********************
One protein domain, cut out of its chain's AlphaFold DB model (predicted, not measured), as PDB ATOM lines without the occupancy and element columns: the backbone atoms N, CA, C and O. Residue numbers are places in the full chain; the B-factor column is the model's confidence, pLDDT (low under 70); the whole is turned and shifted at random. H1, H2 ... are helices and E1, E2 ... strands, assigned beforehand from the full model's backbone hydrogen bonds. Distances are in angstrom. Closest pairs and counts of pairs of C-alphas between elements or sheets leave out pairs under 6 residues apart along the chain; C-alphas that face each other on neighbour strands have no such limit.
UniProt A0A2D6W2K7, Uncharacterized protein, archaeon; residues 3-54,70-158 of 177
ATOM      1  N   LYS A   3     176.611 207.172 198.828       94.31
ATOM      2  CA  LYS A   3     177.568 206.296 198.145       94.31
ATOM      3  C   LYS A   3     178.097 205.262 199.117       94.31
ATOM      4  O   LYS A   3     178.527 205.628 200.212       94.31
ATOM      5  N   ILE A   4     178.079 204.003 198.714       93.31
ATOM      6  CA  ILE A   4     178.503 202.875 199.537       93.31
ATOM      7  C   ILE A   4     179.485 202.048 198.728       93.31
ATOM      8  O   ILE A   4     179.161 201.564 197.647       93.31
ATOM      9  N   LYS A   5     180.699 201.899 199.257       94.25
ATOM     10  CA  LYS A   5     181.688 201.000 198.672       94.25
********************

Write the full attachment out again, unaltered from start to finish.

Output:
One protein domain, cut out of its chain's AlphaFold DB model (predicted, not measured), as PDB ATOM lines without the occupancy and element columns: the backbone atoms N, CA, C and O. Residue numbers are places in the full chain; the B-factor column is the model's confidence, pLDDT (low under 70); the whole is turned and shifted at random. H1, H2 ... are helices and E1, E2 ... strands, assigned beforehand from the full model's backbone hydrogen bonds. Distances are in angstrom. Closest pairs and counts of pairs of C-alphas between elements or sheets leave out pairs under 6 residues apart along the chain; C-alphas that face each other on neighbour strands have no such limit.
UniProt A0A2D6W2K7, Uncharacterized protein, archaeon; residues 3-54,70-158 of 177
ATOM      1  N   LYS A   3     176.611 207.172 198.828       94.31
ATOM      2  CA  LYS A   3     177.568 206.296 198.145       94.31
ATOM      3  C   LYS A   3     178.097 205.262 199.117       94.31
ATOM      4  O   LYS A   3     178.527 205.628 200.212       94.31
ATOM      5  N   ILE A   4     178.079 204.003 198.714       93.31
ATOM      6  CA  ILE A   4     178.503 202.875 199.537       93.31
ATOM      7  C   ILE A   4     179.485 202.048 198.728       93.31
ATOM      8  O   ILE A   4     179.161 201.564 197.647       93.31
ATOM      9  N   LYS A   5     180.699 201.899 199.257       94.25
ATOM     10  CA  LYS A   5     181.688 201.000 198.672       94.25